This year the General Assembly of the Church of Scotland will be asked to reverse centuries of hostility to the ancient practice of pilgrimage and to affirm its place within the life of the church.
The Camino de Santiago, Europe’s most popular pilgrimage route, attracts 250,000 pilgrims annually, up from just a few thousand during the 1970s.
Now the tradition is seeing a massive resurgence in Scotland with six major pilgrimage routes under development and enthusiasm for spiritual journeying rising every year.
Last month the National Lottery announced new funding of £399,000 to develop the Fife Pilgrims way, a 70-mile route that will travel from Culross and South Queensferry to St Andrews.
And on Easter Sunday—the 900th Anniversary of St Magnus’ death—a new pilgrimage route in his honour will be launched in Orkney.
Rev Dr Richard Frazer, Convener of the Kirk’s Church and Society Council believes pilgrimages offer a genuine and meaningful spiritual pathway for modern-day Christians.
“Worship comes in many forms and pilgrimage is one of them,” Dr Frazer says.
“The habits of Sunday morning services, as noble and as good as they are, do not necessarily reach people who have a profound spiritual hunger but have never developed those habits.
“People who walk the Camino may not be conventionally religious, but very few who reach Santiago de Compostella would deny the journey there was a spiritual experience.
“In a time when the Church is looking for new ways to touch the hearts of all people, pilgrimage is a very powerful tool.”
In the first centuries AD Jerusalem and other Biblical sites quickly became a destination for early Christians.
Known as the People of the Way, those first Christians were instructed to journey so that they might spread the good news. They obeyed and over centuries the missionary saints became legends. Saints and their exploits became associated with special places: St Columba and Iona; St Ninian and Whithorn; St Cuthbert and Lindisfarne; St Magnus and Orkney; St Mungo and Glasgow; St Andrew and St Andrews.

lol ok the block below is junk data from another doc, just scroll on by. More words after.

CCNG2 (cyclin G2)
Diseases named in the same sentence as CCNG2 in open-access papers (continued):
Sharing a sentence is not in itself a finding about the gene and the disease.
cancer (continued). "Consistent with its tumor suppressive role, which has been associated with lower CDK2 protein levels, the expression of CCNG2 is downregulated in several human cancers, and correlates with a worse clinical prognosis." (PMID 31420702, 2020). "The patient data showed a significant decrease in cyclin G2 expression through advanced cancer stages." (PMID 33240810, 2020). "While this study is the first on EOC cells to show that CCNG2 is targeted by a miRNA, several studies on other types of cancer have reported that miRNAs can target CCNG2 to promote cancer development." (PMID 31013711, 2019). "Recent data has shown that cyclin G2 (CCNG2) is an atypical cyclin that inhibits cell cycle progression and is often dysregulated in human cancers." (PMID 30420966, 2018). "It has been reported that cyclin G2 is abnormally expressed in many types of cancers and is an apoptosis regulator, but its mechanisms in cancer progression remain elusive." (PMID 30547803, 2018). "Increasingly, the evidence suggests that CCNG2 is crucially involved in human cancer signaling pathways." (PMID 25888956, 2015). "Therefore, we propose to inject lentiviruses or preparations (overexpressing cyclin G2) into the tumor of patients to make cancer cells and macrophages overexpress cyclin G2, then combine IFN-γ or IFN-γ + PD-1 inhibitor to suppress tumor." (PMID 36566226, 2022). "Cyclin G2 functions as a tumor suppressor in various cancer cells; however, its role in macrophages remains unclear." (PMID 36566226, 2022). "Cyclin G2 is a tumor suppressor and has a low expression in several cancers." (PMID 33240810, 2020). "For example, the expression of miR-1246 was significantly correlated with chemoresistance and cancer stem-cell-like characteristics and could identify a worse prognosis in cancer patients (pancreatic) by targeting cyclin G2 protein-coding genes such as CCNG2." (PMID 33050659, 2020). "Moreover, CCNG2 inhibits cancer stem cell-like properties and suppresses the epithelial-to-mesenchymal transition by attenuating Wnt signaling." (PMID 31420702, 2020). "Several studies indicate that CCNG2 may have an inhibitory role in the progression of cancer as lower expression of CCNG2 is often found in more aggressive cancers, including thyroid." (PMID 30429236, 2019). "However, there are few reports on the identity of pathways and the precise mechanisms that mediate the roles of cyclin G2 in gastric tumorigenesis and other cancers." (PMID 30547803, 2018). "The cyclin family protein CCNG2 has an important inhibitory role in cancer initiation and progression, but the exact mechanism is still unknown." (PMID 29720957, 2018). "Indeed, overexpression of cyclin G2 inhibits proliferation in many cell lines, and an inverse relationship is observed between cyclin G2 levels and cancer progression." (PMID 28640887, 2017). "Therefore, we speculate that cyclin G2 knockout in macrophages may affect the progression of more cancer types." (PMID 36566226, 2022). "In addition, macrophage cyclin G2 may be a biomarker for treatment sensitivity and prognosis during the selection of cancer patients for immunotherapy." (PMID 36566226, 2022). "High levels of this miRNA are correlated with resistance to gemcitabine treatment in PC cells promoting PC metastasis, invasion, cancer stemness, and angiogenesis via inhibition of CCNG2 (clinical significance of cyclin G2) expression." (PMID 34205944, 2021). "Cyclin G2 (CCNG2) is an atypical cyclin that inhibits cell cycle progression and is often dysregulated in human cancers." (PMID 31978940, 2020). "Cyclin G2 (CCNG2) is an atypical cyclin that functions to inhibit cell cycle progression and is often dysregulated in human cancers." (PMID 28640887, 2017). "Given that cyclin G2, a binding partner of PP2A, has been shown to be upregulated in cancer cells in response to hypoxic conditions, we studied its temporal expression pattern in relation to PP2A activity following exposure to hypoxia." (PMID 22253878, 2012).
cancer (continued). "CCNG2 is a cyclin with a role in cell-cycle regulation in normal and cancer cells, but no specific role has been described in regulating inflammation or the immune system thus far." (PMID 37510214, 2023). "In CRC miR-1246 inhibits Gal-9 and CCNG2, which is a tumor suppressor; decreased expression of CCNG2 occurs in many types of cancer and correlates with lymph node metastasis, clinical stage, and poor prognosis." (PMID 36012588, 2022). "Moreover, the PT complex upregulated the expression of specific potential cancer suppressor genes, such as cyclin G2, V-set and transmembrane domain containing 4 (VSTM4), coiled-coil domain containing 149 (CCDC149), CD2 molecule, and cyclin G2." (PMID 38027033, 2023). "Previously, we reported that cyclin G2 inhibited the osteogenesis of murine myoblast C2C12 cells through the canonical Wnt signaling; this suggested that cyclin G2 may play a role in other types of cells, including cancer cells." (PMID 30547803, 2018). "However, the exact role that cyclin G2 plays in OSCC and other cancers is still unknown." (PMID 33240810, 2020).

During the Middle Ages when pilgrimage was practised throughout Europe these places became important sites for worshippers. The streets of St Andrews were specially designed to accommodate the crowds of pilgrims who travelled there.
But during the Reformation people rebelled against abuses such as selling pardons for sins and making money from supposedly sacred objects like pieces of saints clothing, locks of hair or bones.
Reformers viewed pilgrimages as superstitious and discouraged them, and they fell out of favour across Europe for a time. Yet the idea never went away. John Bunyan’s Pilgrim’s Progress, for example, viewed pilgrimage as a metaphor for the challenges we face on our pathway through life.
“I think pilgrimages were viewed as superstition because people believed that you could be healed by the water from a special well or by the bones of a saint,” Dr Frazer says.
“That is why Robert the Bruce, who is said to have suffered from leprosy travelled twice to Whithorn, a site made sacred by St Ninian.”
“But what those who frowned on pilgrimage missed is that the most important part of pilgrimage is not the destination but the journey. It is on the journey that we meet others and find Christ in the stranger.